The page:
Stumble Into Indonesia's Unseen Places
When you’re on the road, you would meet the most interesting people. They might be commoners to the local area, but they would definitely be special to a visitor like you. I’m a big fan of talking to people when I travel. I don’t always do it since I don’t like to force unnecessary conversations. I start one when one is meant to happen. And usually, when it does, I’m always entertained (I think I drowned in a pot of weed potion when I was a baby).
In these few weeks of Jogjakarta on our trip entries, I’m reminded about Pak Sandung. It was just after sunrise and we were still taking pictures for our time lapse of Borobudur at Setumbu hill, Magelang. The hill was almost empty from visitors and photographers because it was getting late. We were a bit disappointed because it was a bit cloudy and we didn’t get the sunrise we expected. We and some Magelang photographers stuck around for the sake of a few good pictures. Pak Sandung suddenly approached us at the mini gazebo.
At first, I thought he was going to hustle us. He looked old and poor, potentially a beggar seeking a few change from visitors. I replied his questions necessarily and politely but had no will to give him money. After a few questions and seeing that he wasn’t helpless since he had a sickle with him, turns out he was just curious and looking for a nice conversation with strangers. We indulged.
Pak Sandung is a 77 year old man, or what he claims to be. He had walked barefoot from home, up the Setumbu hill and will walk a little way more. That morning, he was heading up to the field to get some grass for his cows. Judging by his feet, he’s been doing this a long time. I think he wouldn’t even feel a thumb tack piercing his feet even if he stepped on one. His voice is a bit tenor and has no teeth to help pronunciations but he was understandable. However, he is nice, friendly, and has a super warm toothless smile.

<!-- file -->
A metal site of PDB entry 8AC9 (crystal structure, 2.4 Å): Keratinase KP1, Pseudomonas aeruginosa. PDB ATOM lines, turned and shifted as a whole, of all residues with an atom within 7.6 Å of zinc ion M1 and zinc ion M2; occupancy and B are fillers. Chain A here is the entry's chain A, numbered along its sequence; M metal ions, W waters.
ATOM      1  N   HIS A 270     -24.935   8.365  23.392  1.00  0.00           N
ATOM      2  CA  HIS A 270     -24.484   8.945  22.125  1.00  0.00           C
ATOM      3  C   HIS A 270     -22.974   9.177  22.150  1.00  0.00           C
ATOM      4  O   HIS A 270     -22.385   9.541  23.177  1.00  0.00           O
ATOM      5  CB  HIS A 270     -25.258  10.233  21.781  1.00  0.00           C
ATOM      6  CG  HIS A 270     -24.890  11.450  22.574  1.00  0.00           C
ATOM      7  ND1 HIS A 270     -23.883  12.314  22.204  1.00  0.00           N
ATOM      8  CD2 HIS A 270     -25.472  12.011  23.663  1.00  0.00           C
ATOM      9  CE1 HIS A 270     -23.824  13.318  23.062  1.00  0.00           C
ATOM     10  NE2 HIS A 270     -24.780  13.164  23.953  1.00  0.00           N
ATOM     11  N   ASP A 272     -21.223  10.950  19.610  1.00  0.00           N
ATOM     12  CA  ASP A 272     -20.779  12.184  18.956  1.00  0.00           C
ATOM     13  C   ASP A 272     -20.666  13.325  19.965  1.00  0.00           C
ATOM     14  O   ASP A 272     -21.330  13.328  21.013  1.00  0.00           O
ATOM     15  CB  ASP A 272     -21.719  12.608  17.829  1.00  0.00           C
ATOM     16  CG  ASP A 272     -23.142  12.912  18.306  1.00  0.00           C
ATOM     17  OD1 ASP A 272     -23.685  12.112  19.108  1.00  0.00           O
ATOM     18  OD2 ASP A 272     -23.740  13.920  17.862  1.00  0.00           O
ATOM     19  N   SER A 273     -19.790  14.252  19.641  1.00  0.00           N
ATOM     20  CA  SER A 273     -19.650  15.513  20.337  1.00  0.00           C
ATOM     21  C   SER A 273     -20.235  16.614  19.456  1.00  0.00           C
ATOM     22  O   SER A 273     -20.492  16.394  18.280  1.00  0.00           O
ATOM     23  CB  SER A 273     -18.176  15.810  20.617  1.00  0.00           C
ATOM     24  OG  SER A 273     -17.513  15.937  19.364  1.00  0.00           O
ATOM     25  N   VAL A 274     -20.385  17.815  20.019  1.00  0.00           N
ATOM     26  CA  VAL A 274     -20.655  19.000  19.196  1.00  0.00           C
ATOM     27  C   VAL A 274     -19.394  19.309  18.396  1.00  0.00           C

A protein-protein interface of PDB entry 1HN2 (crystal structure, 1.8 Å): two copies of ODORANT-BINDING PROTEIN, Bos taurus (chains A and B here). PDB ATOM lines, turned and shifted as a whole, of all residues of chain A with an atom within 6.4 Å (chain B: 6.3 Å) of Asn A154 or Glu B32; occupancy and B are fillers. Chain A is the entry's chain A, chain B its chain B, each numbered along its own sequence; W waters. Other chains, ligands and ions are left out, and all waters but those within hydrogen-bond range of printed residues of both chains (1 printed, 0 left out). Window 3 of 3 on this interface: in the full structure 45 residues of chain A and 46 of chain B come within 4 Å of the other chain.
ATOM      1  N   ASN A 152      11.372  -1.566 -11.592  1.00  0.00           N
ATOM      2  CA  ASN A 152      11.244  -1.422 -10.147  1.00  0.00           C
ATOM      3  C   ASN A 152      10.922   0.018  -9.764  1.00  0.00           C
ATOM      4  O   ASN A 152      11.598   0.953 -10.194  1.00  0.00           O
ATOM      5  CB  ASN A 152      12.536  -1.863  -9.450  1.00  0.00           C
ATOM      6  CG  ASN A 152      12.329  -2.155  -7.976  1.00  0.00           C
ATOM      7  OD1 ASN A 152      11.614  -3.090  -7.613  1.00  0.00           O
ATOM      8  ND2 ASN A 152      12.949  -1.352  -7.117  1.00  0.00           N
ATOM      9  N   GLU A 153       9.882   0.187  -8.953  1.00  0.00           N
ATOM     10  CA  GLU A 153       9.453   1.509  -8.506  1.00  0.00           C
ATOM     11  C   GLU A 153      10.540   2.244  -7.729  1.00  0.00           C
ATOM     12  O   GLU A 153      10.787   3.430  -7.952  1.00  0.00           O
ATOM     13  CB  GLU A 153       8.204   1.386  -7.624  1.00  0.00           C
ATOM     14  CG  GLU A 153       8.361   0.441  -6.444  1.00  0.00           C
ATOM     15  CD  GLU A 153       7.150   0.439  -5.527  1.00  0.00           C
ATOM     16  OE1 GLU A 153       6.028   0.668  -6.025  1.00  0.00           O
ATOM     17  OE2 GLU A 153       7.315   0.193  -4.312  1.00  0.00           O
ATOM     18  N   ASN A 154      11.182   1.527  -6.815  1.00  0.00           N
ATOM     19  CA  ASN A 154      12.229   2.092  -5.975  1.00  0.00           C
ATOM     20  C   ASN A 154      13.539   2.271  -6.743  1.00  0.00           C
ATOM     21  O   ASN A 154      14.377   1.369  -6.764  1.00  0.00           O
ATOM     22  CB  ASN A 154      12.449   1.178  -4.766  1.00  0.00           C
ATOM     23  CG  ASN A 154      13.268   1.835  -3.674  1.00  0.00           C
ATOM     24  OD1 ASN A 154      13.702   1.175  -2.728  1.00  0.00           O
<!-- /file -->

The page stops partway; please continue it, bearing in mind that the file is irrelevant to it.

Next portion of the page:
Being so old, we asked the obvious:‘Were you in the war?’ we always like a bit of a war story. He gave us a long ‘Oh’ as if he realized what we wanted and answered, ‘Of course not, I was in school’. We all laughed out our sentimental expectation. No patriotic story here, children. Move along now.
He taught me how to count in Japanese and he sang us a Japanese song which I danced to. He told us how he had been smoking since he was 17 and that he’s still fit as a horse. The wifey was at home and he has more than 10 grandchildren. I guess smoking can kill and cause infertility is a myth for some people. He asked to be photographed and enjoyed posing for it. I enjoyed his company very much even though I didn’t indulged in it all the way. It’s conversations like these that made the hardship of getting up at 3 am in the morning mean nothing. It’s worth every time and money you spend to travel. After about 20 minutes chatting, he parted and continued his quest.
I felt bad for my initial impression. At that point I really want to give him snacks or food to share so he would have some extra energy for grass cutting. But we had none. Now, all we have are these pictures of him, which I really want to send him. I think I will, along with pictures of others that helped us that morning. It is the least that we can do after he warmly entertained us with his presence that cloudy morning.
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